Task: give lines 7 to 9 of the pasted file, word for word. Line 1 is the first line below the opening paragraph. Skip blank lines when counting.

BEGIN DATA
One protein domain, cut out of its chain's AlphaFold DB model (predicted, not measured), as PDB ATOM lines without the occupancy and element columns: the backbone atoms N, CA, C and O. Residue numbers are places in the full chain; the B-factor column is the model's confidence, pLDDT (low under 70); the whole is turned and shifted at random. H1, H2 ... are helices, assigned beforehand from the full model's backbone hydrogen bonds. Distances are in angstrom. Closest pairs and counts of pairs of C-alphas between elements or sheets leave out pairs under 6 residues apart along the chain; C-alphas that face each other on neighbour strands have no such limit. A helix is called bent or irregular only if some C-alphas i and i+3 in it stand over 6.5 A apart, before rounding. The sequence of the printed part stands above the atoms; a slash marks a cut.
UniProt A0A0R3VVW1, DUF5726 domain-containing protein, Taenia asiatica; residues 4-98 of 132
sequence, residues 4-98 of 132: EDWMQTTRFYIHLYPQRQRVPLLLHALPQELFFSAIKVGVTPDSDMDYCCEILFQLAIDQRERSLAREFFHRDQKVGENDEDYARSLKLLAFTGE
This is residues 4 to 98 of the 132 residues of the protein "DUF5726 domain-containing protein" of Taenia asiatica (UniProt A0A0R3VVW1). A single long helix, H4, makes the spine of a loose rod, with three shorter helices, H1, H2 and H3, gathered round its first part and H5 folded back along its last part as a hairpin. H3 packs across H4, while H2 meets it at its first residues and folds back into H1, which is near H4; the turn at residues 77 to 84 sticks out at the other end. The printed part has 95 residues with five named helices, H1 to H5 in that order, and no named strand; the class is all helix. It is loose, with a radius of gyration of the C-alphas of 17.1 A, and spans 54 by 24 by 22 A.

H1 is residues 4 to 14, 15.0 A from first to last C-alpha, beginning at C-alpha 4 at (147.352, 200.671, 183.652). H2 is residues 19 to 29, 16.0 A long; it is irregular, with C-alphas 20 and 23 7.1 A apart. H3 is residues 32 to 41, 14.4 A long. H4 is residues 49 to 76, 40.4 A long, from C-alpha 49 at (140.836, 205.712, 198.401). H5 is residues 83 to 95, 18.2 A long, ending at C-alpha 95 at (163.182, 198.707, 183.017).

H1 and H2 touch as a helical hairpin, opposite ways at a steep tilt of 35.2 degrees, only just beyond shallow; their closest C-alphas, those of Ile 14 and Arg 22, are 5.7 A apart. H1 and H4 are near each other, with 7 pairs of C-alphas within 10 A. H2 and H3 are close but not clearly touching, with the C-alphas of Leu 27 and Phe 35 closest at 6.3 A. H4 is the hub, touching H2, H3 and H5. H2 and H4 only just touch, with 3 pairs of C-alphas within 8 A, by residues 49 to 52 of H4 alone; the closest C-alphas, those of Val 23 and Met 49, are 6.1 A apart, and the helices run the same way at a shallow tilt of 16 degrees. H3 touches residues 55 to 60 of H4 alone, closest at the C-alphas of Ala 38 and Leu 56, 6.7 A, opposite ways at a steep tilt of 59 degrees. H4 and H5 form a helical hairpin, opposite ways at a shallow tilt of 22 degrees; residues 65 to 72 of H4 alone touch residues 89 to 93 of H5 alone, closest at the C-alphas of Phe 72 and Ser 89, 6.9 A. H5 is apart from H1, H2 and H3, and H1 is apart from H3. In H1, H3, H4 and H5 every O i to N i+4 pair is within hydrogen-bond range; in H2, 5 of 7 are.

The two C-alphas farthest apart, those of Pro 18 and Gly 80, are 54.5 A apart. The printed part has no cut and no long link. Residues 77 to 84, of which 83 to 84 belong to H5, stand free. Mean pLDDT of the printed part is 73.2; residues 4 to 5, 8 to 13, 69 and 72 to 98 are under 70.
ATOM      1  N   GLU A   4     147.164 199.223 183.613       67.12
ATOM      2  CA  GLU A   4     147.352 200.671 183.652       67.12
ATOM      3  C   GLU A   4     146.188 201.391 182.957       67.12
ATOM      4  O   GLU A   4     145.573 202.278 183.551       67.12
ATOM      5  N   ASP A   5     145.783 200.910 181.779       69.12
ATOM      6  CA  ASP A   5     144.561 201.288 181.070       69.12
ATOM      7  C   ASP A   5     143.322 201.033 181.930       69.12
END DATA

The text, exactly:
ATOM      1  N   GLU A   4     147.164 199.223 183.613       67.12
ATOM      2  CA  GLU A   4     147.352 200.671 183.652       67.12
ATOM      3  C   GLU A   4     146.188 201.391 182.957       67.12